The symptoms of lymphomas are often vague and nonspecific. Patients may experience loss of appetite, weight loss, nausea, vomiting, abdominal discomfort, and indigestion. The patient may complain of a feeling of fullness, which is a result of enlarged lymph nodes in the abdomen. Pressure or pain in the lower back is another symptom. In the advanced stages, the patient may have bone pain, headaches, constant coughing, and abnormal pressure and congestion in the face, neck, and upper chest. Some may have fevers and night sweats. In most cases, patients go to the doctor because of the presence of swollen glands in the neck, armpits, or groin area. Since all the symptoms are common to many other illnesses, it is essential to seek medical attention if any of the conditions persist for two weeks or more. Only a qualified physician can correctly diagnose if the symptoms are due to lymphoma or some other ailment.
Like all cancers, lymphomas are best treated when found early. However, they are often difficult to diagnose. There are no screening tests available, and, since the symptoms are nonspecific, lymphomas are rarely recognized in their early stages. Detection often occurs by chance during a routine physical examination.
When the doctor suspects lymphoma, a thorough physical examination is performed and a complete medical history taken. Enlarged liver, spleen, or lymph nodes may suggest lymphomas. Blood tests will determine the cell counts and obtain information on how well the organs, such as the kidney and liver, are functioning.
A biopsy (microscopic tissue analysis) of the enlarged lymph node is the most definitive way to diagnose a lymphoma. Once the exact form of lymphoma is known, it is then staged to determine how aggressive it is, and how far it has spread. This information helps determine the appropriate treatment. The doctor may also perform a bone marrow biopsy. During this procedure, a cylindrical piece of bone--generally from the hip--and marrow fluid are removed. These samples are sent to the laboratory for examination. Biopsies may also be repeated during treatment to see how the lymphoma is responding to therapy.
Conventional imaging tests, such as x rays, computed tomography scans (CT scans), magnetic resonance imaging, and abdominal sonograms, are used to determine the extent of spread of the disease. Lymphangiograms are x rays of the lymphatic system. In this procedure, a special dye, called contrast medium, is injected into the lymphatic channels through a small incision (cut) made in each foot. The dye is injected slowly over a period of three to four hours. This dye clearly outlines the lymphatic system and allows it to stand out. Multiple x rays are then taken and any abnormality, if present, is revealed.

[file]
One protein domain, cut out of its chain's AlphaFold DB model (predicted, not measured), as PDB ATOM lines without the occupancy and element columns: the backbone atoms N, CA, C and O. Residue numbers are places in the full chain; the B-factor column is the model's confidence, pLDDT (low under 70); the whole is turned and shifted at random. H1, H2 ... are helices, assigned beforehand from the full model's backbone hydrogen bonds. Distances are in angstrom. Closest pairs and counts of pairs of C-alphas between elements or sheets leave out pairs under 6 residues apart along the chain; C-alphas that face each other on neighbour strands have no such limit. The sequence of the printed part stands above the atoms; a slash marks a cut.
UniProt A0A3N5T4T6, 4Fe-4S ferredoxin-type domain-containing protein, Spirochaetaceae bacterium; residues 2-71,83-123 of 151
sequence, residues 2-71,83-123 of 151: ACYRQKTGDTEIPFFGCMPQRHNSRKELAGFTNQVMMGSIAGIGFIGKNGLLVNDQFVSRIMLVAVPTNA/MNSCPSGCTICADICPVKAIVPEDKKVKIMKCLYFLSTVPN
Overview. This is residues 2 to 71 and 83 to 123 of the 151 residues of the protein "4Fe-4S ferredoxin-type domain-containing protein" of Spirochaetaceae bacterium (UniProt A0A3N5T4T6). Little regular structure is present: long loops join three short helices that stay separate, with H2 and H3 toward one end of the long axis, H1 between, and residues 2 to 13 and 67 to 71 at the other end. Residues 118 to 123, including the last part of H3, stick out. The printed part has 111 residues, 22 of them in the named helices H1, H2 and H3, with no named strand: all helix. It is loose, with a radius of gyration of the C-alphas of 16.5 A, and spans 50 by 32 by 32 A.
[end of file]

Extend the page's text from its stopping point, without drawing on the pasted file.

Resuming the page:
In rare cases a lumbar puncture (spinal tap) is performed to see if malignant cells are in the fluid that surrounds the brain. In this test, the physician inserts a needle into the epidural space at the base of the spine and collects a small amount of spinal fluid for microscopic examination.
Non-Hodgkin's lymphoma is a life-threatening disease, and a correct diagnosis and appropriate treatment with surgery, chemotherapy, and/or radiation are critical to controlling the illness.
Acupuncture, hypnotherapy, and guided imagery may be useful tools in treating the pain of lymphomas. Acupuncture uses a series of thin needles placed in the skin at targeted locations known as acupoints; in theory, this harmonizes the energy flow within the body, and may help improve immune system function.
In guided imagery, patients create pleasant and soothing mental images that promote relaxation and improve their ability to cope with discomfort and pain. Another guided-imagery technique involves creating a mental picture of pain. Once the pain is visualized, patients can adjust the image to make it more pleasing, and thus more manageable.
Herbal remedies, such as Chinese herbs and mushroom extracts, may also lessen pain and promote relaxation and healing. Some herbs, such as ginger, are effective in the treatment of nausea caused by chemotherapy, and others, such as astragalus, help build the immune system. Check with an herbal practitioner before deciding on treatment. Depending on the preparation and the type of herb, the remedies may interfere with other prescribed medications. Naturally, any other activities that promote well-being, such as exercise, stress reduction, meditation, yoga, t'ai chi , and qigong will also benefit the patient. Proper nutrition and some specialized diets may help in recovering from lymphomas.